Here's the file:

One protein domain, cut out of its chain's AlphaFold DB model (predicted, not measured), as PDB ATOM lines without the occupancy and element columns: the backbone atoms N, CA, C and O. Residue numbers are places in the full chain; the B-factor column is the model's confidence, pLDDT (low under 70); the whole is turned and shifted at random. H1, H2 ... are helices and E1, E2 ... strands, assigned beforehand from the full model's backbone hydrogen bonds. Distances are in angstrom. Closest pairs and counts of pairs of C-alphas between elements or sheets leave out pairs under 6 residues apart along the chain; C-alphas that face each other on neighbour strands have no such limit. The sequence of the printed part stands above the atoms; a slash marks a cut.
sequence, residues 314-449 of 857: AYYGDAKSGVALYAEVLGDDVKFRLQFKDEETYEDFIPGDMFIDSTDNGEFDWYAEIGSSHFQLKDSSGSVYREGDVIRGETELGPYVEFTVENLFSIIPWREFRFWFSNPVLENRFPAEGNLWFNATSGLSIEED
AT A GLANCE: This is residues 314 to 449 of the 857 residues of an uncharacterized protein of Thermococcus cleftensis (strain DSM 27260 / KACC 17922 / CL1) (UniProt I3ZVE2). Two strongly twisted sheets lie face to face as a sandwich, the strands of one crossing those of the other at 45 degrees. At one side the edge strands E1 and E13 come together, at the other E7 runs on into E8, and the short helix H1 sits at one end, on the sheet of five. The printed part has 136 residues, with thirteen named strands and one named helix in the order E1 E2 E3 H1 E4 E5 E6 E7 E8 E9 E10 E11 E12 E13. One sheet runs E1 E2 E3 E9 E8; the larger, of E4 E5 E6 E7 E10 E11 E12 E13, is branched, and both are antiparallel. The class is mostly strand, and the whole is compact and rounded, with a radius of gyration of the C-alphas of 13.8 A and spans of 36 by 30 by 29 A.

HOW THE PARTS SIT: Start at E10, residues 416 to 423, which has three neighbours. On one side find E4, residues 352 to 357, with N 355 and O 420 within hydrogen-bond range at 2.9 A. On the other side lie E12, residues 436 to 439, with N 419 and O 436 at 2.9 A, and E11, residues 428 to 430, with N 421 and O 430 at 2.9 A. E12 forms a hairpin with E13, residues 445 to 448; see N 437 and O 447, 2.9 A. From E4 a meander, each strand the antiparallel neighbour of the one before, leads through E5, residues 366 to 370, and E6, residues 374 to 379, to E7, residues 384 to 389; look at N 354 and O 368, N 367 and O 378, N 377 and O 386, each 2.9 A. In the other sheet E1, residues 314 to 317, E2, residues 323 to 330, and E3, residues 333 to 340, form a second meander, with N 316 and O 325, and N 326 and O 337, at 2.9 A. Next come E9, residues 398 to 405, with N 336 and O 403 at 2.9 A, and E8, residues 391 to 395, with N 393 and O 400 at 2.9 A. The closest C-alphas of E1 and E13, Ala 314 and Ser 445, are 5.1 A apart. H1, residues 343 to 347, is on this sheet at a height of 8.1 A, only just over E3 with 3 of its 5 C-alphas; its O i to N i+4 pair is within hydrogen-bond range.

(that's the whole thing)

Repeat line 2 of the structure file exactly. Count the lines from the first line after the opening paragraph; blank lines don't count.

AT A GLANCE: This is residues 314 to 449 of the 857 residues of an uncharacterized protein of Thermococcus cleftensis (strain DSM 27260 / KACC 17922 / CL1) (UniProt I3ZVE2). Two strongly twisted sheets lie face to face as a sandwich, the strands of one crossing those of the other at 45 degrees. At one side the edge strands E1 and E13 come together, at the other E7 runs on into E8, and the short helix H1 sits at one end, on the sheet of five. The printed part has 136 residues, with thirteen named strands and one named helix in the order E1 E2 E3 H1 E4 E5 E6 E7 E8 E9 E10 E11 E12 E13. One sheet runs E1 E2 E3 E9 E8; the larger, of E4 E5 E6 E7 E10 E11 E12 E13, is branched, and both are antiparallel. The class is mostly strand, and the whole is compact and rounded, with a radius of gyration of the C-alphas of 13.8 A and spans of 36 by 30 by 29 A.